What can I do to regain trust in my husband? He has been addicted to pornography for most of our 44 years of marriage. He has worked hard to overcome his addiction and I think he has been successful for the last three or four years.
He seems to have replaced one addiction with another though. He has become increasingly flirtatious with other women. This last three months he has had an “affair of the heart” with an attractive single lady. He says that it’s over but I’m having a hard time getting past the hurt and feelings of betrayal.
He says I have to trust him and forgive him. I’m really trying and I think I’ve forgiven him but I don’t trust him. This is a wretched way to live.
Forgiveness and trust are two very different things. Forgiving your husband can happen as soon as you’re ready to forgive him. Forgiveness allows you to surrender the anger, fear, and resentment you carry as a result of his choices. Forgiveness frees you from playing God and exacting some kind of price from his misdeeds. It’s not easy to forgive, and it often takes time.
However, forgiving your husband doesn’t depend on his behavior. Refusing to forgive another person is like drinking poison and hoping the other person dies.
Trust, on the other hand, completely depends on his behavior. If he wants to have you put your life and love back in his hands, he needs to learn how to be faithful to only you. Even though you’ve stayed with him these 44 years, my guess is that you haven’t trusted him to have all of you. That isn’t something you’re doing wrong. You’ve observed he’s had a competing relationship with pornography and, now, other women, so you keep your distance.
Stopping one problematic behavior is certainly worth celebrating. However, if it’s immediately replaced with another betrayal, then clearly the root of the problem hasn’t been addressed. The opposite of addiction isn’t sobriety. It’s connection. If he’s not turning toward you completely with his full attention and commitment, then he’s not fully healing his addiction.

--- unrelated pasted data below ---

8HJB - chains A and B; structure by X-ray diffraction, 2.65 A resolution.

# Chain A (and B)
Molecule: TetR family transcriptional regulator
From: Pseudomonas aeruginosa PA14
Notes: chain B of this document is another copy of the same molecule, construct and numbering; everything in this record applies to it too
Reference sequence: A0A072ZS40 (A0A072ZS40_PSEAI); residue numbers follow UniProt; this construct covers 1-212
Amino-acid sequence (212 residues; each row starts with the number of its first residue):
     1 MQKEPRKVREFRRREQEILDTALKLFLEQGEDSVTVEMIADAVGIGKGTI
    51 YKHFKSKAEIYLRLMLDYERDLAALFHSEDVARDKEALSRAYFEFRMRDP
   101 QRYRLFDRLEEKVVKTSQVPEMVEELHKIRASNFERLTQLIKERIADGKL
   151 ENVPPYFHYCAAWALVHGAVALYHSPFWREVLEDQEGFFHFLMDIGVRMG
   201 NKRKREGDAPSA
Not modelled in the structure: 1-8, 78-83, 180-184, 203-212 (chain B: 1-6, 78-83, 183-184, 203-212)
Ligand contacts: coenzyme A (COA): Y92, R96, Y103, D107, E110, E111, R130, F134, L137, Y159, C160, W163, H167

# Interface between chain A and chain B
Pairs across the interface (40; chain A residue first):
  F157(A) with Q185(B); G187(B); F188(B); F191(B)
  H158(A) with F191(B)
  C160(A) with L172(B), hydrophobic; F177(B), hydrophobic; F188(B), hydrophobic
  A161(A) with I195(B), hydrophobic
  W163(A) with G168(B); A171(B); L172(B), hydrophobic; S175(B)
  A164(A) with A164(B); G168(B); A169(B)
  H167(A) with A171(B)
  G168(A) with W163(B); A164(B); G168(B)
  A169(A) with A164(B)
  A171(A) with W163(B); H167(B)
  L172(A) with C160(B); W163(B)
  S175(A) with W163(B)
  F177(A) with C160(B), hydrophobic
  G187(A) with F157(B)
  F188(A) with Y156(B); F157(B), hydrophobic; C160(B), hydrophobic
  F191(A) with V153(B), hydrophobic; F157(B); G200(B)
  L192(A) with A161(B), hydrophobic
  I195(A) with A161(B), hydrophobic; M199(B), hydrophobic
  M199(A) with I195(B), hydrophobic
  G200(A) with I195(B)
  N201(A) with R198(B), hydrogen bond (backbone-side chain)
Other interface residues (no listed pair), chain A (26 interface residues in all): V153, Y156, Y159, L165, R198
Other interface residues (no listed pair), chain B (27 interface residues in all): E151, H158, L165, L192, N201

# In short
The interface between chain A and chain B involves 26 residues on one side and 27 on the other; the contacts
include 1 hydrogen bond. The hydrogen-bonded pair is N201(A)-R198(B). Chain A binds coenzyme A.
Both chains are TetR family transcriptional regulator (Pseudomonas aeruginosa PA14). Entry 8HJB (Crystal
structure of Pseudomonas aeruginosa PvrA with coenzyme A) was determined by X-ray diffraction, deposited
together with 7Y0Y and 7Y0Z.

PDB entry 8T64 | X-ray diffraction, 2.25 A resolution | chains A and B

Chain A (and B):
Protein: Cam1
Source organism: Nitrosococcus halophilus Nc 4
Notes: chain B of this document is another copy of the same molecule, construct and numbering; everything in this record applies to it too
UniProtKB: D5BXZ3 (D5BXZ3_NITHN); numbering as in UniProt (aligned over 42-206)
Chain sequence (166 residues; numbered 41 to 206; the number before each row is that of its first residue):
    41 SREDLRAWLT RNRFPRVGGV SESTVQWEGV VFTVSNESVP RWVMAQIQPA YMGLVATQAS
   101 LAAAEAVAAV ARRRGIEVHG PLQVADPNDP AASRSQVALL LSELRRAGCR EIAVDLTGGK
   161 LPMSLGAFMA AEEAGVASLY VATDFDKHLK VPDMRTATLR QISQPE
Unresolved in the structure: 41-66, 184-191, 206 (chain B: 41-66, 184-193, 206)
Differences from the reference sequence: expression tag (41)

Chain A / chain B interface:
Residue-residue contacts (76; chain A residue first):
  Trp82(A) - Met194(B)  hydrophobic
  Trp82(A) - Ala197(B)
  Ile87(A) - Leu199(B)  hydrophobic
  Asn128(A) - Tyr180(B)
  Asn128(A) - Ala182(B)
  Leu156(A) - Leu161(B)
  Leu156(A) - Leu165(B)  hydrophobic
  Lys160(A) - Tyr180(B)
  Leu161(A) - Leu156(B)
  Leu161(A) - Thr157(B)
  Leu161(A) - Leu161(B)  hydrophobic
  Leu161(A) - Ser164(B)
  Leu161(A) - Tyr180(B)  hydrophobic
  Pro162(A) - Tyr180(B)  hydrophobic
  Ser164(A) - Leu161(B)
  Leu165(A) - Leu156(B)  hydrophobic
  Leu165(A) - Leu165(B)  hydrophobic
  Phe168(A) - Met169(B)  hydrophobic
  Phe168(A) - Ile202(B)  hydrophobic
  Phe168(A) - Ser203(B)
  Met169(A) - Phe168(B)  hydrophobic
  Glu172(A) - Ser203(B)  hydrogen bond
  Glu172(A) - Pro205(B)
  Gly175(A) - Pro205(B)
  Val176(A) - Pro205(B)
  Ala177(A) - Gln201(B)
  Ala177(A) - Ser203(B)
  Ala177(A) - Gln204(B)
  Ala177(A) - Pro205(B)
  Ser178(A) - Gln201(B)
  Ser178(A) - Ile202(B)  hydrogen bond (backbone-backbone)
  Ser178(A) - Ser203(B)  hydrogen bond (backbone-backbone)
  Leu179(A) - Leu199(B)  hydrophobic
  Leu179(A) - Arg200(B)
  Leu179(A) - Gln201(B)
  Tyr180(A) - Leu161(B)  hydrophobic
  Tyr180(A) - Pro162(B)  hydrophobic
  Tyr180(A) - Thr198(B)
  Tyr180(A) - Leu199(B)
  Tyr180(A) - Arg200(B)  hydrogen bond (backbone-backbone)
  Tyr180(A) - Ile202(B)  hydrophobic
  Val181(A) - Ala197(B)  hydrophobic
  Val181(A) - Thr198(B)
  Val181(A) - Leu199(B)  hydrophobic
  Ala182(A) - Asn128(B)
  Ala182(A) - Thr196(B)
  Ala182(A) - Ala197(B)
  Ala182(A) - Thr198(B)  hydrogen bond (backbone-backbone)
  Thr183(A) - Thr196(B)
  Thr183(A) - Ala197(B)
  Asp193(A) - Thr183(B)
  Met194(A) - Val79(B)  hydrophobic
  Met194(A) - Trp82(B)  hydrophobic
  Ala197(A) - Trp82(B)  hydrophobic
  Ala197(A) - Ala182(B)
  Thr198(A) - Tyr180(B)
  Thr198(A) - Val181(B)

Your question should be, “what can my husband do to regain my trust?” The burden of restoring trust is on him, not you. Your job is to watch for and identify trustworthy, or nontrustworthy, behaviors. If you don’t trust him, there’s most likely a good reason for that. The person you should trust is yourself.
If you choose to stay with him and continue forward as a married couple, then you will eventually need to open yourself up in response to his efforts at being more trustworthy. My observation over the years is that a spouse who is committed to earning trust back after betrayal can make that process much easier on the injured spouse if they don’t demand trust, stay consistent in their behaviors, and do everything they can to create safe conditions.
I can tell you want to trust, but you’re living with a man who isn’t trustworthy. Yes, he’s had some recent success in eliminating one addictive behavior. However, that’s just the beginning of him now having the freedom to look deeper inside himself to understand how this addiction has affected him and his relationships. If he simply moves over to a new acting out behavior, then he’s no wiser and safer than he was when he was consumed with looking at pornography. As a result, you’re going to naturally keep your distance.
Help him understand that forgiving him will happen regardless of how he behaves, as you need to release yourself from the storm of emotions and pain you’re suffering. Let him know that trust is his responsibility and that it’s not something he can demand from you. If he wants to be trusted, then he needs to act trustworthy every single day and in every single situation. If he breaks that trust, then he works to repair it. This process is repeated over and over until he becomes a trustworthy person. There is no other way to do this. There are no shortcuts to rebuilding trust.
Geoff Steurer is a licensed marriage and family therapist in private practice in St. George, Utah. He specializes in working with couples in all stages of their relationships. The opinions stated in this article are solely his and not those of St. George News.
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